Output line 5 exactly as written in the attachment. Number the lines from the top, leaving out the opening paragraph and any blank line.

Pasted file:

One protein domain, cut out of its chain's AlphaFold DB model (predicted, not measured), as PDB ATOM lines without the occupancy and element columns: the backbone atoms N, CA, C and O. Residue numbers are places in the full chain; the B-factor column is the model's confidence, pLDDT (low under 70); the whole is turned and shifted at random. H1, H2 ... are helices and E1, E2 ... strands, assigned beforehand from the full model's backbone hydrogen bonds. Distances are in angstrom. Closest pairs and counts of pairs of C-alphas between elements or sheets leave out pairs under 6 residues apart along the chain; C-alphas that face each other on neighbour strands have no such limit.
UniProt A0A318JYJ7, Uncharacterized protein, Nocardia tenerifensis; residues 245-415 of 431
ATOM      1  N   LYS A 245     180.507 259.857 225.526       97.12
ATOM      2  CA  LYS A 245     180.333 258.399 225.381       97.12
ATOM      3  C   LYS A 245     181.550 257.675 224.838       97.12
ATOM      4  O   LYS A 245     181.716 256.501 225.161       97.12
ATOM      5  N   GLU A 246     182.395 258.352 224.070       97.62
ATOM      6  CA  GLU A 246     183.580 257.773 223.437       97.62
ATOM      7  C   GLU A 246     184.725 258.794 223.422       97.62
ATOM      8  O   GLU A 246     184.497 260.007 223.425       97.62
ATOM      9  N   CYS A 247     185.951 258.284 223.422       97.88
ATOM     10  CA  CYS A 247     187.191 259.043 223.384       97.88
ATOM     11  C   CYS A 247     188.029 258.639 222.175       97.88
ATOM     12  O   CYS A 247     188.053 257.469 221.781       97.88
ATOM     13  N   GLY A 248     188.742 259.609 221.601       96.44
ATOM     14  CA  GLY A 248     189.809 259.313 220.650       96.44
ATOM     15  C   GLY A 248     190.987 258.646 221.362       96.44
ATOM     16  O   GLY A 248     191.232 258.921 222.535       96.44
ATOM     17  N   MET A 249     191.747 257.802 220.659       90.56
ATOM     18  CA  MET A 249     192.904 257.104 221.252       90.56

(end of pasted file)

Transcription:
ATOM      4  O   LYS A 245     181.716 256.501 225.161       97.12